We will be one year in Thailand a few days from now– September 12 to be exact. So… one year is a long time. If you ask me if I have done “anything significant”– disciples, perhaps? planted a church? raised the dead? No. I haven’t done any of those yet. I don’t mean to be defensive, but I really believe that language is a great challenge to muster when you are in Thailand. I have managed to “survive” Thailand in the last couple of months and I feel good. But I am not here to survive. I am not just here to instruct a taxi driver which way we should go, or simply buy fruits and vegetables in the market… or make friends. I am here for a reason much more than that. Which is why I need language.
I found this in my co-learner’s study table during my first day at language school.

I will have my disciples here in Thailand. I know, because God would never have to send us here if He did not have this in mind. Discipleship requires pouring out of our lives, and I would need language to do that. I don’t find Thai easy to learn, and there are many times that I just have to close my eyes and mumble so many vocabularies until I fall asleep. It’s not easy. I am not here on a holiday. I am willing to pay the price, to do whatever it takes. Jesus spoke our language when He came here. He stepped down to our level to reach us. I should not be scared to do the same– for Thailand and its people.


August 13, 2010

Our life testimonies could be our most powerful evangelistic tool. Many times people see Christianity as a bunch of rules, way too overrated. But when we start to testify, it is our story. It could not be wrong. It is real. It is not to be questioned.

Today I got to testify to one of LLC’s oldest teachers. She has been teaching at LLC for more than 10 years, was exposed to the gospel but never publicly confessed she wanted to be a Christian.

She was not supposed to be my teacher, but since my teacher (the system of teaching here is one-on-one) was on a holiday, she took over. I had apprehensions, being with a new teacher meant another teaching style. Some students find it hard to understand how other teachers say things, being used to hearing their teachers for a time. I was scheduled for review for my two module test on Thursday so she had like a 3-page paper full of questions that I would answer in Thai. I was able to answer everything.. like I was to describe my country, my family, and many other things. Randomly she chose questions. The last one was: how long was I a Christian? I seized the moment. I did not just answer how long. I answered the “how” part, too. I just babbled. I just went on and on. To be honest I did not realize I had that much vocab for a whole story. I talked about my sister’s healing from her brain tumor. I did not have vocabs for the medical terms, but she provided that for me.

The whole time she was just nodding. And nodding. She asked me to go on talking. “Really…really….” was all she could say. She said, “Plian chiwit…” which meant “changed lives”… she mumbled. A changed life like mine, and the rest of the family struck her. She did not say anything else but “thank you” when I walked out of the door. I was floating. That was awesome. I can testify. In Thai. Yes i can! and I will continue to do so. Lord, empower me… as I testify time and time again.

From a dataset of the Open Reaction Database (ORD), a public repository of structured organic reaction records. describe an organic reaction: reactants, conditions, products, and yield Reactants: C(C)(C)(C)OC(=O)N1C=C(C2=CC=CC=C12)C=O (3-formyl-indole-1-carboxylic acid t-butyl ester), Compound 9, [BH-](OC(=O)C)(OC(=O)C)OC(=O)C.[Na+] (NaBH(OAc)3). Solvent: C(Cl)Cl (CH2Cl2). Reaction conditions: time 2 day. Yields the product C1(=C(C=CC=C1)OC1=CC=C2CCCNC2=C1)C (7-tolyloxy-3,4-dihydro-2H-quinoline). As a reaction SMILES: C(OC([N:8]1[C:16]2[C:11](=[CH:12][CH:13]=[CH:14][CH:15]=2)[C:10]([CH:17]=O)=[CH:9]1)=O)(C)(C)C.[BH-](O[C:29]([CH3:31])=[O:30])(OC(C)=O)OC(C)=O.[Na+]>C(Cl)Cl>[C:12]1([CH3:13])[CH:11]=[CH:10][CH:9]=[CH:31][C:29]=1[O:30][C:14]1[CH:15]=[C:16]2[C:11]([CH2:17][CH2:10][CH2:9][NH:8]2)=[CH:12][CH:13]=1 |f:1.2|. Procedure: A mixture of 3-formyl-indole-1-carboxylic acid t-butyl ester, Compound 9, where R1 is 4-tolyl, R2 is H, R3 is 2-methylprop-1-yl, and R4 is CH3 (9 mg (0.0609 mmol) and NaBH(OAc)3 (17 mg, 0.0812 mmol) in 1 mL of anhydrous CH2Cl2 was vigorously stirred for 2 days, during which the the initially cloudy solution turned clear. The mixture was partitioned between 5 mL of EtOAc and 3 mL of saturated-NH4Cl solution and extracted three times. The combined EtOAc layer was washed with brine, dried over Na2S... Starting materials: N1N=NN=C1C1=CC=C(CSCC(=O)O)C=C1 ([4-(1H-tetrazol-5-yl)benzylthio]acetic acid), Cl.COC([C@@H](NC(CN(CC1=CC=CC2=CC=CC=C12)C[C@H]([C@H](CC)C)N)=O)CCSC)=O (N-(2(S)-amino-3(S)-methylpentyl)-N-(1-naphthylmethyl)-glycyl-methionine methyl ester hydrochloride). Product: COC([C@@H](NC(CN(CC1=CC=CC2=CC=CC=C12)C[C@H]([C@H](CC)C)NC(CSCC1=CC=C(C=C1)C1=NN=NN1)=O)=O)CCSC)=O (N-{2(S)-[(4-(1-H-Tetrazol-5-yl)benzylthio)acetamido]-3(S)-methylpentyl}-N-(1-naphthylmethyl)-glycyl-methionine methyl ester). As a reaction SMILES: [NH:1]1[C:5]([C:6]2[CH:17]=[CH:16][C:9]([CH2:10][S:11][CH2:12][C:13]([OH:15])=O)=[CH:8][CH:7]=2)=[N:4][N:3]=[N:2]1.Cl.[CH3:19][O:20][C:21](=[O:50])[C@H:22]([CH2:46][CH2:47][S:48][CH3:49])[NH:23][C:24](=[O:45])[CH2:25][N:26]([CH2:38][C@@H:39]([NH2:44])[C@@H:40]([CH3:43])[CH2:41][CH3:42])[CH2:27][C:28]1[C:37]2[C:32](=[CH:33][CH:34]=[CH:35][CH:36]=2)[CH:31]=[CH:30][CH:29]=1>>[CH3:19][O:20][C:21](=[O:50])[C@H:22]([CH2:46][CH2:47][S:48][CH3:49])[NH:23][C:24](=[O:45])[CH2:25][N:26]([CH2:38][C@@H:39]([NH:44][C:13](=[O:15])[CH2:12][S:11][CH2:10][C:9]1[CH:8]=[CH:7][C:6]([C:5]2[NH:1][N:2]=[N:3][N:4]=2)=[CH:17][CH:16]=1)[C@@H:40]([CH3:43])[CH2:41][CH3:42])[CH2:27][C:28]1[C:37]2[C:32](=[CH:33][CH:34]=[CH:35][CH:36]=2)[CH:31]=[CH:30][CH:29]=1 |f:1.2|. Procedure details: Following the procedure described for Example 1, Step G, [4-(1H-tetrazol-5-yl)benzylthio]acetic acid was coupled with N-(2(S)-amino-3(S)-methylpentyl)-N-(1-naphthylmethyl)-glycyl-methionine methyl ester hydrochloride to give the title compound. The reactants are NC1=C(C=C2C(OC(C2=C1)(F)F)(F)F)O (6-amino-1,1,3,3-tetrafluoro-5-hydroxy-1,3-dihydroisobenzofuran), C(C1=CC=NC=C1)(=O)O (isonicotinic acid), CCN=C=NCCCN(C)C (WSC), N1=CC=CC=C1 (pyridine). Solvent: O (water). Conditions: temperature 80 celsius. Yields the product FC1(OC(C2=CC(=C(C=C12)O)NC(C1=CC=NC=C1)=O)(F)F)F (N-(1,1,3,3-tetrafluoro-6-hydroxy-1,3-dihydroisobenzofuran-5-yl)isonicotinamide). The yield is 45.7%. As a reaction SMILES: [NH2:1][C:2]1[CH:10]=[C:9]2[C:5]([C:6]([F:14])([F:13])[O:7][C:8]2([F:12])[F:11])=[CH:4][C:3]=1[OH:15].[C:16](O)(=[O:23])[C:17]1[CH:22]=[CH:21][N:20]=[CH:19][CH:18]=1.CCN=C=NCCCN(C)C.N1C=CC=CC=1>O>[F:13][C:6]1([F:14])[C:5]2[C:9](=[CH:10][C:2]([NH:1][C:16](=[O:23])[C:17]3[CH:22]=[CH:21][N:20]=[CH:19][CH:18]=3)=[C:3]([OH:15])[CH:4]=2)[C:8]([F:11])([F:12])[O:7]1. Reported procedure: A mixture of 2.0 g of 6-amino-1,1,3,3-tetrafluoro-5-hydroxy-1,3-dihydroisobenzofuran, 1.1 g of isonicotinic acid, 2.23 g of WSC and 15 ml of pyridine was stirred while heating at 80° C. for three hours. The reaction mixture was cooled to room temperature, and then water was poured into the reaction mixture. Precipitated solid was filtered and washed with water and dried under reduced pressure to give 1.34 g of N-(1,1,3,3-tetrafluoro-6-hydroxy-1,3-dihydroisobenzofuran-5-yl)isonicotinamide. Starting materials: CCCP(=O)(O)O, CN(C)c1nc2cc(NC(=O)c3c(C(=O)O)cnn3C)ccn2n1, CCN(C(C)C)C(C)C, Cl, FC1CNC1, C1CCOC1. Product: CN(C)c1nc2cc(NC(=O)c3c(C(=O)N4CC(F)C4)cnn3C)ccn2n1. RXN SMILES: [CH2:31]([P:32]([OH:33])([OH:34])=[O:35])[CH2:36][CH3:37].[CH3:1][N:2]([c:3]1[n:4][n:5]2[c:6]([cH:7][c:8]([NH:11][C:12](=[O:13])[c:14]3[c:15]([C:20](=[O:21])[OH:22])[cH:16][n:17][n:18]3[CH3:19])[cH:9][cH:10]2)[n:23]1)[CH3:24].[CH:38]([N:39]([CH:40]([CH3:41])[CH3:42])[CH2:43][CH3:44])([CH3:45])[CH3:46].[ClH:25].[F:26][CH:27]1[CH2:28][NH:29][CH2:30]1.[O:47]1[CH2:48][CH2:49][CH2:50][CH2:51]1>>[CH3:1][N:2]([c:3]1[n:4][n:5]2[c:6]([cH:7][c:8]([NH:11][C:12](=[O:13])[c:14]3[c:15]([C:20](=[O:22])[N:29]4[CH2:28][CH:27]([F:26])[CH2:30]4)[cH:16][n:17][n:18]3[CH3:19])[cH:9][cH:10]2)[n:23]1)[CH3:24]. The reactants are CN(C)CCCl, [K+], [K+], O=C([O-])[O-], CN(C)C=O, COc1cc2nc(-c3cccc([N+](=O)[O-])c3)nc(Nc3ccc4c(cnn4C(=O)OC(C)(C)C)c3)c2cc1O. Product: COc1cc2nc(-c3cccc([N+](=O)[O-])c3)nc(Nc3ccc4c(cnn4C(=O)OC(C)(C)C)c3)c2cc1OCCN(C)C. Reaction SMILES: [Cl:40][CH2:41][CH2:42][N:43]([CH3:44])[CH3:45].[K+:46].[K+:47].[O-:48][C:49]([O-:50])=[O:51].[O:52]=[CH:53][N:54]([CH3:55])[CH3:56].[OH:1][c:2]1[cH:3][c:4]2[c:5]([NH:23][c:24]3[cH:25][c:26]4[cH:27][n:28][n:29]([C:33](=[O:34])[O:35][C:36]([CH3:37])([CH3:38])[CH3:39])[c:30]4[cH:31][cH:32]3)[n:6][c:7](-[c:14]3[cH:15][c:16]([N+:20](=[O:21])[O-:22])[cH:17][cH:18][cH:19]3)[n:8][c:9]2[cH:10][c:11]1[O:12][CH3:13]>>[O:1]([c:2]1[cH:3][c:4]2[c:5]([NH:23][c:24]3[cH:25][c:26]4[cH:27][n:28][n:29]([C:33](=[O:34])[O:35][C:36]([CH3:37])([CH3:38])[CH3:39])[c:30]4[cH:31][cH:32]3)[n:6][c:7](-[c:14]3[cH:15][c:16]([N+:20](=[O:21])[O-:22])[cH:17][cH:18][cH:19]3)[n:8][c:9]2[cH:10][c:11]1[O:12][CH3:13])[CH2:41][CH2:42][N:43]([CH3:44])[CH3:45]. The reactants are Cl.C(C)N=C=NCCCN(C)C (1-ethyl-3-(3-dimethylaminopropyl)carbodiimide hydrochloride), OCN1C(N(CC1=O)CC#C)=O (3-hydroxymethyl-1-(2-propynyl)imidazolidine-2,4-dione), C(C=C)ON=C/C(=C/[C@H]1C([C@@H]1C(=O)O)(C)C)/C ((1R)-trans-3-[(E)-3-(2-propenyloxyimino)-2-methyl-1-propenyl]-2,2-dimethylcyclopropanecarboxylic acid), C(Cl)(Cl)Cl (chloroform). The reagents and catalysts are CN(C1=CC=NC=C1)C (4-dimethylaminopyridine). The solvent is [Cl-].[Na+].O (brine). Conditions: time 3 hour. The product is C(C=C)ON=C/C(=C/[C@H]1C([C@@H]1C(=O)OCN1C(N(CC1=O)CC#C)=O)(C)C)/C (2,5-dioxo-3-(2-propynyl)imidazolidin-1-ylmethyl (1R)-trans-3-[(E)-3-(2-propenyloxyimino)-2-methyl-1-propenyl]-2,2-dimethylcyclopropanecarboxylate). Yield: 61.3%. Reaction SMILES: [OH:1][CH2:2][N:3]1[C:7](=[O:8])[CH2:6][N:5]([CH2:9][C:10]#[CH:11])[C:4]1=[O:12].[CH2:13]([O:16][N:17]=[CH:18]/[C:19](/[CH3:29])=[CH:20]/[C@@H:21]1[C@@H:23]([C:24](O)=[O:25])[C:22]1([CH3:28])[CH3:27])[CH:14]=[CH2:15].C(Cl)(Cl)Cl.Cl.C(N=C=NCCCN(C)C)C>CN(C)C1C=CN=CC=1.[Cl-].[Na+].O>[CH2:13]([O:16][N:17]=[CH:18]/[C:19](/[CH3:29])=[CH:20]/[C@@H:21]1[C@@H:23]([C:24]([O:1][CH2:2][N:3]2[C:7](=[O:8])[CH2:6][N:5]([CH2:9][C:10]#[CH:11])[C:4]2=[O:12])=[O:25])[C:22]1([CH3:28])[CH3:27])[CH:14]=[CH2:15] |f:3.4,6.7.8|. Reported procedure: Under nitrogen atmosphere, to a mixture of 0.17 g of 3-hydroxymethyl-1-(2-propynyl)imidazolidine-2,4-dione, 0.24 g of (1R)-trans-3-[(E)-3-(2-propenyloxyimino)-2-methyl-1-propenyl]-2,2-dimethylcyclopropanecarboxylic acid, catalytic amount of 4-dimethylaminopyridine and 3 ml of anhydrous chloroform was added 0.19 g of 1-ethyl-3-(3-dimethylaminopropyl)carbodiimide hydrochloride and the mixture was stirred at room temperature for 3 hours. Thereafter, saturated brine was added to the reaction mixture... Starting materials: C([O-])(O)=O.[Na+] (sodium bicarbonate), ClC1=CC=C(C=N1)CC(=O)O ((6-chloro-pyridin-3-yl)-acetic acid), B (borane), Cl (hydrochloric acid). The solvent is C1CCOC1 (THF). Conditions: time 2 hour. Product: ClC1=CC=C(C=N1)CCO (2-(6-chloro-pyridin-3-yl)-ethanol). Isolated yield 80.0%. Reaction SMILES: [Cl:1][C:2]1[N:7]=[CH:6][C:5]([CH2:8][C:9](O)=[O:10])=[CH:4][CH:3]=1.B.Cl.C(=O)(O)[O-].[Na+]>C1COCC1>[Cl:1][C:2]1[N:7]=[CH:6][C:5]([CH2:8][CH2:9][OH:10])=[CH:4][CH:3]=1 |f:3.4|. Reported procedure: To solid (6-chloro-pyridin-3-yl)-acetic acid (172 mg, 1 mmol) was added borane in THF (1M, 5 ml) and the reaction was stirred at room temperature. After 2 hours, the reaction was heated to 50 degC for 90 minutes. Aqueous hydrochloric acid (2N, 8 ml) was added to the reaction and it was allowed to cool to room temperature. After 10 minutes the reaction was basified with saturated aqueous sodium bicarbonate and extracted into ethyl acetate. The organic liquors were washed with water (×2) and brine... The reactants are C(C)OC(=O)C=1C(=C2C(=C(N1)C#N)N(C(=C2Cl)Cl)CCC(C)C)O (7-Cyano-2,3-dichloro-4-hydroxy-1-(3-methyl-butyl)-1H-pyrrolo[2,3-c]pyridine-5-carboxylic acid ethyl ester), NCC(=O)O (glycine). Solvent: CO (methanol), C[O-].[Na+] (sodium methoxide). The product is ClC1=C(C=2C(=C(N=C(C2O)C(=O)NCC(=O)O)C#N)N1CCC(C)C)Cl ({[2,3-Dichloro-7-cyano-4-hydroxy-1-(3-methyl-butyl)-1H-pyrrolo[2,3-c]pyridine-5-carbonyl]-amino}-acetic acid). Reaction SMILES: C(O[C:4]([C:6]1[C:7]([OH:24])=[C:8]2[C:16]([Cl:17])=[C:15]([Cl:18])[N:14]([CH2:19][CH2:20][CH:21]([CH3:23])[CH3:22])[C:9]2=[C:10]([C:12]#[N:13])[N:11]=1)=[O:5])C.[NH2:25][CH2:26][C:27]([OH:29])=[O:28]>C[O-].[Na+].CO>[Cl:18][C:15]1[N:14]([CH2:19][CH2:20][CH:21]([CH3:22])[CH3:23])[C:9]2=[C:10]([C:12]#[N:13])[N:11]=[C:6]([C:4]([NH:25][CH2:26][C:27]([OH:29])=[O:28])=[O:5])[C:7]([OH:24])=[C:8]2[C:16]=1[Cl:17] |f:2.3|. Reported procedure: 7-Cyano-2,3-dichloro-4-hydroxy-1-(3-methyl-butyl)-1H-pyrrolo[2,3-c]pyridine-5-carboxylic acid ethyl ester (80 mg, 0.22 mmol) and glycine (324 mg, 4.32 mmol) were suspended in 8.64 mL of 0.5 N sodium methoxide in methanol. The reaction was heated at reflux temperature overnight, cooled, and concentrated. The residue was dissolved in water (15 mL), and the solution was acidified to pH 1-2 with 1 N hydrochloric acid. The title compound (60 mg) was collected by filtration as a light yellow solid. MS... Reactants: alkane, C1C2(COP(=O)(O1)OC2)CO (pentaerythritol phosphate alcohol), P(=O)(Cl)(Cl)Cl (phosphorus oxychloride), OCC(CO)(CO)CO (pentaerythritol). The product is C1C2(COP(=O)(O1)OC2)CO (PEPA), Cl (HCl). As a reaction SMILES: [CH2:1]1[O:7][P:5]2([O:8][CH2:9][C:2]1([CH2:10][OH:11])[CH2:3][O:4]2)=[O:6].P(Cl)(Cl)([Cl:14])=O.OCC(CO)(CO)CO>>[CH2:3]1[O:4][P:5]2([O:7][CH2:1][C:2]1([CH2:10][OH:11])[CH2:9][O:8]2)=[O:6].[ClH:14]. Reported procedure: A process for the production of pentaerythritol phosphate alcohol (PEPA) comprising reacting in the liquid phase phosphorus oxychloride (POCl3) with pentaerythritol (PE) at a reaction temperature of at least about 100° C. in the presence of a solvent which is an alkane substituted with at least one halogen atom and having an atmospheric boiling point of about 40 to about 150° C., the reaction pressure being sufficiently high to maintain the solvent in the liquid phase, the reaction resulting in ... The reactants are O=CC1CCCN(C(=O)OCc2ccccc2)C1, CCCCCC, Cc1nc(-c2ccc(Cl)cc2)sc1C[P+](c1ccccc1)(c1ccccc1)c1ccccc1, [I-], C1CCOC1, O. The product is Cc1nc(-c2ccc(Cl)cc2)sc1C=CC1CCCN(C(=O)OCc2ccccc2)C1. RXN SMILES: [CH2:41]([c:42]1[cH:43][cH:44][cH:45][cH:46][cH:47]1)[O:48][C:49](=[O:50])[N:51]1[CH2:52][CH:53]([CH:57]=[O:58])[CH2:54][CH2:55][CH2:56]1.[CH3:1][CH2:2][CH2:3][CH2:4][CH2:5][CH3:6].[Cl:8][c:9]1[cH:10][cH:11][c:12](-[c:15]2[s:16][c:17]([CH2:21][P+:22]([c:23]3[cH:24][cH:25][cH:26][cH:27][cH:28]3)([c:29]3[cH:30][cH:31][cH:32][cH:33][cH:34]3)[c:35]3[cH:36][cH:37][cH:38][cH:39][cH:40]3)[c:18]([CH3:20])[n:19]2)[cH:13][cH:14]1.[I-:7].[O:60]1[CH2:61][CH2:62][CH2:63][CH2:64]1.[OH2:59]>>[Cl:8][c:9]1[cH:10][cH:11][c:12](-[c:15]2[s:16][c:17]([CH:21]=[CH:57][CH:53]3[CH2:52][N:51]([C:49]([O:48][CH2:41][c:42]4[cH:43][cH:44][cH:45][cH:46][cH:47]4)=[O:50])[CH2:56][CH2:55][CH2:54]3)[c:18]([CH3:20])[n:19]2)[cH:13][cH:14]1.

August 12, 2010

Lopburi, our new home– until the first week of December. Minus the kids, we moved here end of July.
This is our new abode. Isn’t it too big? We were in a state of shock when we saw this. And this is just for 3,000 THB. Imagine we had to rent a one room in Bangkok for 2,800 THB?

This beautiful house came with this grand bike. haha! We call it “the bike no one would want to steal”

The other room is a spare room, and this was supposed to be for the kids. I miss them everytime I pass this room.

And this— this is our bedroom!
All this time they thought the kids were coming with us, and so they chose this big house for the family. I am sure I have emailed it one time, but they must have missed it.

OMF rents ten houses all over the city for the language learners. I was just so speechless at the sight of plants– I have not done gardening in a while.

Housekeeping and laundry are included in our fees here. Can you believe it? I would not be cleaning the house and do laundry for at least 5 months! And I did not for the last two months, either.. considering that I was in the Philippines and we were living in a hotel in Chiangmai. Oh, the rewards of missionary life! But of course, these pleasures are not free. Oppss..

Hearing tiny details

August 10, 2010

We appreciate technology more now than ever before– with Skype or Yahoo Messenger, we can actually just talk with our kids who are left in the Philippines anytime we want, and see them on the computer screen!

Of course, minus the hugs… it is never the same. But it is a lot better than just hearing their voices. Many times, though, we could not hear tiny details because our speaker is quite small. I think I need to surf for some headphone reviews from the net and purchase one. A mom like me who misses her kids so much everyday need to hear the minutest details, don’t you think?